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Fog of War (From Chemical and Biological Warfare: A Comprehensive Survey For the Concerned Citizen, P 3-18, 2002, Eric Croddy, Clarisa Perez-Armendariz, et al, -- See NCJ-192083)

NCJ Number
Eric Croddy; Clarisa Perez-Armendariz; John Hart
Date Published
16 pages
This chapter is a brief introduction to and definition of chemical and biological warfare.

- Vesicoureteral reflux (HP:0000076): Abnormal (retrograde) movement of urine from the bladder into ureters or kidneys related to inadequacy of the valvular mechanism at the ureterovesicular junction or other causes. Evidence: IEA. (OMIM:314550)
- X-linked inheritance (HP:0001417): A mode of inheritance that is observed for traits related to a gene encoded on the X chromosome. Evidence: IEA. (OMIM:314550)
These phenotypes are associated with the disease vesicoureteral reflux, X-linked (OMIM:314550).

Chemical and biological warfare (CBW) is waged with chemical and biological agents that have been placed in weapons. Chemical agents are made up of precursors, i.e., their ingredients. Biological agents are pathogens, disease-causing organisms or substances. CBW weapons are chosen primarily because of their extreme toxicity or infectivity. In addition, they come at a relatively low cost, considering the size of their "footprint." Many chemicals used in civilian industry can also be used to make CW agents. The following compounds (with their commercial uses and CW use) are examples of such "dual-use" materials: (1) thiodiglycol/plastics, textile dyes, ink/mustard; (2) phosphorus trichloride/plasticizers, insecticides/G-series nerve agents; (3) sodium cyanide/dyes, pigments, metal hardening/GA, AC, CK; (4) methylphosphonic difluoride/organic chemical synthesis/VX, GB, GD; and (5) phosphorus pentasulfide/lubricants, pesticides (e.g., Amiton)/VX. The dual-use problem and advanced techniques for sterilizing contaminated equipment means that, even though BW proliferation is prohibited by international law, investigators may have a very hard time proving definitively that a particular facility was used to test or develop these armaments. Tables, notes